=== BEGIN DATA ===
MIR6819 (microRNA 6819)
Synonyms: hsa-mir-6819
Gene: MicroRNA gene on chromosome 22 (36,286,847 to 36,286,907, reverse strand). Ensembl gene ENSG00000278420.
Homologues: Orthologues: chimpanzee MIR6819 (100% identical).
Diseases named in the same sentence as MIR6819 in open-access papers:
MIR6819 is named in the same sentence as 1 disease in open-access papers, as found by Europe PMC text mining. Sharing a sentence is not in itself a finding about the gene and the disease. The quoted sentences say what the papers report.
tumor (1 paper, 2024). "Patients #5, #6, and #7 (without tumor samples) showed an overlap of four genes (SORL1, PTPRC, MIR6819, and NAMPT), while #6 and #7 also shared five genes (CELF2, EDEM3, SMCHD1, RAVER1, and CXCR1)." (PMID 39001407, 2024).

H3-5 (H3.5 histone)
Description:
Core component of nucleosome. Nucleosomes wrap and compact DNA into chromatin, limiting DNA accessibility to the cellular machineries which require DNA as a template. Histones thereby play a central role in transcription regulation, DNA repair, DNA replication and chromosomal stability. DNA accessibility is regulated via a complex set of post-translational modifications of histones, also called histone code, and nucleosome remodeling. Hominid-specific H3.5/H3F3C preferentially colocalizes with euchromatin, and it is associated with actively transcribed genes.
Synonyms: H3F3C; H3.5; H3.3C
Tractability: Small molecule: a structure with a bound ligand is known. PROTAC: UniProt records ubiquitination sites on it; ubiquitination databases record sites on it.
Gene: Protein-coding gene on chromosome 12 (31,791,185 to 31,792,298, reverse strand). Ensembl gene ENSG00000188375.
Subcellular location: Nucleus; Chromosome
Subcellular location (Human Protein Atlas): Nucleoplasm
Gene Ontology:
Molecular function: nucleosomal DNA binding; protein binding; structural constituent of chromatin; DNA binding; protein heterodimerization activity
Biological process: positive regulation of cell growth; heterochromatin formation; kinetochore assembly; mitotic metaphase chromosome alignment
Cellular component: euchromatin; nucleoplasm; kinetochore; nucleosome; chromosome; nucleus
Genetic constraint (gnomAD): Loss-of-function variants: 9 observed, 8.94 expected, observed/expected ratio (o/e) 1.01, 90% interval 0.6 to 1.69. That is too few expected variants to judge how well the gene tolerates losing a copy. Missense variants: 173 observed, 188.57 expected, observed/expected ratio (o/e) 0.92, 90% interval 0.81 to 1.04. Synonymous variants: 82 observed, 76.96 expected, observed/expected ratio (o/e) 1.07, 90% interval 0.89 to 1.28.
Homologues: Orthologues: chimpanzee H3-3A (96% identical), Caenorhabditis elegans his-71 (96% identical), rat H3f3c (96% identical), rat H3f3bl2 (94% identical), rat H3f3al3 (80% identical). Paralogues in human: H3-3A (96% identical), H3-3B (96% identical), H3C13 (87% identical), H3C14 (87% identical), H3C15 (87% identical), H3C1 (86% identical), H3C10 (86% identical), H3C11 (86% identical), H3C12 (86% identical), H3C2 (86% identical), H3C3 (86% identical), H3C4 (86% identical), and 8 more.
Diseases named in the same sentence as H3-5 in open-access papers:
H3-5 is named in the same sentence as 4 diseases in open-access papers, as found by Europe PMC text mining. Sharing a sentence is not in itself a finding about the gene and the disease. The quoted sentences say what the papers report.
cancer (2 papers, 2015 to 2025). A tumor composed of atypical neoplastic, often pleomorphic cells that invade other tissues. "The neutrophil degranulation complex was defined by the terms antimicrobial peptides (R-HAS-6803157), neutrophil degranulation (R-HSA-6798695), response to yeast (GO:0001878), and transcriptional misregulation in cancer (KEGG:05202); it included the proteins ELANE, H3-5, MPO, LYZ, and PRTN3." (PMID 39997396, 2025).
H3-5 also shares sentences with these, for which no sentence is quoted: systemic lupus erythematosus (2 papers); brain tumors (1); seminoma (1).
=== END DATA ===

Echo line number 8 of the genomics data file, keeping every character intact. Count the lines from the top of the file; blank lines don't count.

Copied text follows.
H3-5 (H3.5 histone)